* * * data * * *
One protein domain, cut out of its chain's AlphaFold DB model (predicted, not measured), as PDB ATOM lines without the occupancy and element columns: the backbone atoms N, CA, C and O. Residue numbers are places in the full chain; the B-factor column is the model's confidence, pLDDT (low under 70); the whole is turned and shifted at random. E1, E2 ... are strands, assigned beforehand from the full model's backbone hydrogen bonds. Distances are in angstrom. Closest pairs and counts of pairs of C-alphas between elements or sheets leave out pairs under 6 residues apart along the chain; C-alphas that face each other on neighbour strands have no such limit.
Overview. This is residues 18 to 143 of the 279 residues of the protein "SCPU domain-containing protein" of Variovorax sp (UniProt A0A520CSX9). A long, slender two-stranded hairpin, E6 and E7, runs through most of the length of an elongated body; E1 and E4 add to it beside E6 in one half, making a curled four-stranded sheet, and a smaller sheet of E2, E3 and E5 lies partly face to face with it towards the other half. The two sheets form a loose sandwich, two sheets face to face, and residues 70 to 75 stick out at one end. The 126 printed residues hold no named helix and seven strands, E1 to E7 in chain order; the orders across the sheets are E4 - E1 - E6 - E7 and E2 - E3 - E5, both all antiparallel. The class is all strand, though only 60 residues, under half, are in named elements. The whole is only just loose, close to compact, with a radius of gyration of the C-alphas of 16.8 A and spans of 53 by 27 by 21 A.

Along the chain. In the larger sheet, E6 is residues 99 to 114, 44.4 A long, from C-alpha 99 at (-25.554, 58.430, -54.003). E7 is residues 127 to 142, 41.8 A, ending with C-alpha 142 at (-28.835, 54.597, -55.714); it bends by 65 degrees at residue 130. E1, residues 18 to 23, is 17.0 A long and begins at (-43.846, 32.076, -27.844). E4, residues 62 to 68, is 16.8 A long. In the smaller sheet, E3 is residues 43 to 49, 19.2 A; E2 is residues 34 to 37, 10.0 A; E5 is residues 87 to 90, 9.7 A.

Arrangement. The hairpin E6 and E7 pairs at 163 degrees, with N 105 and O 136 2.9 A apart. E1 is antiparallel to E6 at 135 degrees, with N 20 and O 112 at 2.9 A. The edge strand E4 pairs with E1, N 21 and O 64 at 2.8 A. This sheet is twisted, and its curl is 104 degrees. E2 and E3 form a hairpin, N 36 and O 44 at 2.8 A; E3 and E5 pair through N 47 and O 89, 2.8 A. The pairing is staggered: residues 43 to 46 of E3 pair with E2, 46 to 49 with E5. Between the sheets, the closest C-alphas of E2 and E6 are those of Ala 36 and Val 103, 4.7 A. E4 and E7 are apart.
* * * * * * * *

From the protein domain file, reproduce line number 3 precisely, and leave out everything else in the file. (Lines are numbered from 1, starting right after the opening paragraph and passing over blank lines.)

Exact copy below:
Arrangement. The hairpin E6 and E7 pairs at 163 degrees, with N 105 and O 136 2.9 A apart. E1 is antiparallel to E6 at 135 degrees, with N 20 and O 112 at 2.9 A. The edge strand E4 pairs with E1, N 21 and O 64 at 2.8 A. This sheet is twisted, and its curl is 104 degrees. E2 and E3 form a hairpin, N 36 and O 44 at 2.8 A; E3 and E5 pair through N 47 and O 89, 2.8 A. The pairing is staggered: residues 43 to 46 of E3 pair with E2, 46 to 49 with E5. Between the sheets, the closest C-alphas of E2 and E6 are those of Ala 36 and Val 103, 4.7 A. E4 and E7 are apart.